Substance Abuse Stigma: 3 Tips for How to Cope
No discussion of addiction as a national public health issue would be complete without addressing the problem of stigma and stigmatization related to substance abuse. Stigma refers to the negative stereotyping of certain conditions, such as mental disorders — first among them substance use disorders (SUDS); and stigmatization is the proliferation of these public fears, suspicions and discrimination.
“It is because of stigma that: some people don’t get treatment; some doctors won’t treat addicts; some pharmaceutical companies won’t work toward developing new treatments for addicts,” the National Institute on Drug Abuse (NIDA) reports.
Research has also shown that an experience of this stigma is common among those in treatment for substance abuse and can be an obstacle to successful recovery. On that note, here are three tips for coping with the stigma of addiction:
1. Educate yourself on the disease of addiction.
In 2011, the American Society of Addiction Medicine (ASAM) released what it called “a new definition of addiction highlighting that addiction is a chronic brain disorder and not simply a behavioral problem involving too much alcohol, drugs, gambling, or sex.” Only five years later, advances in addiction science have served to reinforce that addiction is a mental disorder affecting the brain’s pleasure and reward circuits. These findings have in turn accelerated the drive to develop new and better treatments for SUD’s.
And here’s the kicker: simply learning more about these latest research developments and about the disease model of addiction are an evidence-based intervention to reduce stigmatization. The more family members know about the scientific nuts and bolts of addiction, the less likely they will be to stigmatize the condition; and the more individuals know, they less likely they will be to let others’ negative stereotypes hijack their recovery process.
2. Build your empathy for others who struggle with drugs, alcohol or other unhealthy behaviors.
Still other research has shown that inducing empathy for one member of a stigmatized group can improve attitudes toward the group as a whole and can also motivate help for the stigmatized group. Empathy building is thus one effective public policy method for combating the public stigma of addiction.
But it’s also the case that on a personal level, greater empathy for others for whom drugs, alcohol or other unhealthy behaviors are a problem can improve one’s resilience to shame, self-criticism and other effects of stigmatization. Consider, for example, how hard it is just to stick to a 35-day weight loss diet or regular exercise plan! Most of us love our sweets or couch potato time far too much. Within this framework, it’s much easier to muster up empathy for anyone trying to kick a bad habit.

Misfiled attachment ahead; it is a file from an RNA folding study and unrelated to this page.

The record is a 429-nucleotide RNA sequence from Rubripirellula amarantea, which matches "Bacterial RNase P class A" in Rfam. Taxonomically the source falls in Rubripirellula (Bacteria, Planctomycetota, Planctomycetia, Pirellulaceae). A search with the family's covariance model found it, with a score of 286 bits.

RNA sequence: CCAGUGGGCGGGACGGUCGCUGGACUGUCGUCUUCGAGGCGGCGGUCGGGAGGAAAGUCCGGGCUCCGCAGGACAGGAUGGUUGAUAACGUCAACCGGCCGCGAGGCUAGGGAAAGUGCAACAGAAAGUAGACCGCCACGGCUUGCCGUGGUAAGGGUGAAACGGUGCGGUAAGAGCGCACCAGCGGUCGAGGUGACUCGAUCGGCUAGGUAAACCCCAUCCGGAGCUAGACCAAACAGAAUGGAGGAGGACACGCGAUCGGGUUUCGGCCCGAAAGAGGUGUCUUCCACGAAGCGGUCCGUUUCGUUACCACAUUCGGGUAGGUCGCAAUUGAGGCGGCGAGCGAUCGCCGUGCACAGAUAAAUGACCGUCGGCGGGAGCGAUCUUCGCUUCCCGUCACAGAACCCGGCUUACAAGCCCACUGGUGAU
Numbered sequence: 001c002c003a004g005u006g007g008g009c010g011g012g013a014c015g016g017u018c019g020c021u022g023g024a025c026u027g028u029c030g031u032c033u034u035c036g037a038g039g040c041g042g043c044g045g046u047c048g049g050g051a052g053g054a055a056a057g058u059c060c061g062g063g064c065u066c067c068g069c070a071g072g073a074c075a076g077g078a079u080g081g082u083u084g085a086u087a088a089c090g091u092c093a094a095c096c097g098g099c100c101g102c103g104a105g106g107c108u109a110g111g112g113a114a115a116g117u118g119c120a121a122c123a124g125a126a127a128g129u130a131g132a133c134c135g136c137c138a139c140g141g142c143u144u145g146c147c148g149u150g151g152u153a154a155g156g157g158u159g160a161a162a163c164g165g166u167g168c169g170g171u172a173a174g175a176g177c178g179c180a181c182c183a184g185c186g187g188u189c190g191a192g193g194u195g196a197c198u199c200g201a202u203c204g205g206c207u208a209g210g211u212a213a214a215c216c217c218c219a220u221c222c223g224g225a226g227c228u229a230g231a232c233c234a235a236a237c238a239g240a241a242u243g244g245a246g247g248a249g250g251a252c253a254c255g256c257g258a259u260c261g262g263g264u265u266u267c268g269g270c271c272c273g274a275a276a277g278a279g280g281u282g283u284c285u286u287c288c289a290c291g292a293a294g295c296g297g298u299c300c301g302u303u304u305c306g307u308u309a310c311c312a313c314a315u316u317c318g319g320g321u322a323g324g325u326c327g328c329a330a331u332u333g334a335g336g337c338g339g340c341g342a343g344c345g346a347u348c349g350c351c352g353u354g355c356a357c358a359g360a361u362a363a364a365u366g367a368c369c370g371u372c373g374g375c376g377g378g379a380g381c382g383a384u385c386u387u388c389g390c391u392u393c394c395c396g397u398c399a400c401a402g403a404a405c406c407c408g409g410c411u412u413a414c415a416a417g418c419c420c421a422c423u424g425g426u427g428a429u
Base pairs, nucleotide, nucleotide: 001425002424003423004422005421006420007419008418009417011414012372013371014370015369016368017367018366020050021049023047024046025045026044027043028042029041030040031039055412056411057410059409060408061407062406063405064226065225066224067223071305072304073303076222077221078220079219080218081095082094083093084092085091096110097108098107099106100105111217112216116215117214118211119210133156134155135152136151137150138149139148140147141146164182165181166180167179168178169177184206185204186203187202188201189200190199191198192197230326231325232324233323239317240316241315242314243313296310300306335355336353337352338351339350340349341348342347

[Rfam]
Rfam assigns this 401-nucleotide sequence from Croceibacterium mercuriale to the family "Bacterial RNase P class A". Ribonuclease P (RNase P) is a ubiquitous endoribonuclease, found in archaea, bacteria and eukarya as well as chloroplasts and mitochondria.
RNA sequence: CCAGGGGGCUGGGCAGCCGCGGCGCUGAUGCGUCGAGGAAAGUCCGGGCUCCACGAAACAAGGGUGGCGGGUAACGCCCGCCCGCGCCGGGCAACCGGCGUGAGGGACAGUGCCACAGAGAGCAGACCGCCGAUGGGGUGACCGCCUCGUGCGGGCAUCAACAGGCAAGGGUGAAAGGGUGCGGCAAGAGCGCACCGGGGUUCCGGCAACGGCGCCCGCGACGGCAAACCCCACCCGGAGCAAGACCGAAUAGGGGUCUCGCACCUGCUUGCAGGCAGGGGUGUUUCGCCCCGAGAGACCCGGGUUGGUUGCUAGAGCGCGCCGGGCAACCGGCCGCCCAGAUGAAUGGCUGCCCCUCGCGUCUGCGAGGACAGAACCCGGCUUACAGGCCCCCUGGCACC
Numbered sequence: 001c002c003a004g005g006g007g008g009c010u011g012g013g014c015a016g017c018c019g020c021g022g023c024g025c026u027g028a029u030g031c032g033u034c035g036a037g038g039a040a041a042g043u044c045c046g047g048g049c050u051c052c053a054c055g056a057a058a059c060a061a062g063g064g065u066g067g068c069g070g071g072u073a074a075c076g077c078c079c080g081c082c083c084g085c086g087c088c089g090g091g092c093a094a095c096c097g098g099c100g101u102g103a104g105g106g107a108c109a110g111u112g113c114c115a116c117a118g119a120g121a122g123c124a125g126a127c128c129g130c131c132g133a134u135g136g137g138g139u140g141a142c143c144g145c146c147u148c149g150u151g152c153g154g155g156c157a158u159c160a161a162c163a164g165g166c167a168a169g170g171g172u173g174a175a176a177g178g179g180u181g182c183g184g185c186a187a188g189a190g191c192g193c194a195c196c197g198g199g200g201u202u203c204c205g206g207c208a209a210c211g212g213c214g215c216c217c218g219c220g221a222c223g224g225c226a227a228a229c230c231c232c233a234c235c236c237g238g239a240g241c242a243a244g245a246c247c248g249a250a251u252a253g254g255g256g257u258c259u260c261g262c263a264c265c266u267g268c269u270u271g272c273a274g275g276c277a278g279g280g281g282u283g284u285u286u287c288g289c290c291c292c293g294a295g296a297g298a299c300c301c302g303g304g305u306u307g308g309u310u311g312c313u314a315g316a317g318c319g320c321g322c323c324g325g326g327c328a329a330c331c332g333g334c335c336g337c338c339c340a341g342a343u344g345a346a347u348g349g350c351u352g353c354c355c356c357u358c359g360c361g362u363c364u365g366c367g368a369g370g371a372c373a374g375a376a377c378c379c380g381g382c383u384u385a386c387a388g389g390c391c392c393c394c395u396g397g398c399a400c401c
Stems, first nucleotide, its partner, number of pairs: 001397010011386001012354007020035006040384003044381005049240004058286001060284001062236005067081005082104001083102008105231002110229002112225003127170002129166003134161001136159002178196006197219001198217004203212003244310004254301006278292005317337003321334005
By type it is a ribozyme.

The greater that empathy towards others, the greater one’s self-compassion will be also — and these two components, empathy for others and self-compassion, can together build greater resilience to stigma.
How do you practice more self-compassion? This recent article in Psychology Today offers some pointers, along with the helpful instruction that self-compassion “starts with talking to yourself like a true friend would.”
3. Know when (and when not) to share your whole recovery story.
Safe, therapeutic outlets in which to share the unedited struggles of recovery, openly, honestly and in as much detail as needed, are essential for coping with shame and stigma. Take advantage of these settings, be they in the form of a small supportive group of peers, like a 12-Step group, an addiction-certified therapist, or a very close friend who has earned your trust.
There is also the reality, however, that the public stigma of substance abuse persists in America today. A survey two years ago by researchers at Johns Hopkins revealed Americans are more understanding of mental illnesses like depression but still harbor significantly more negative views of substance use disorders. That reality makes discretion about how and when to disclose a past drug or alcohol habit really important. Protecting yourself from discrimination is, after all, part of what it means to cope with the stigma of addiction.
As a general rule, only you, your therapist, AA or NA sponsor, recovery group and/or Higher Power need to know all of the potentially salacious (and potentially self-incriminating) details of a past addiction. If there are others on this list, make sure they’ve earned your trust first. Then, as one last fighting dig at the public stigma of addiction, you can save the more upbeat, abbreviated version of your recovery for the rest of the world.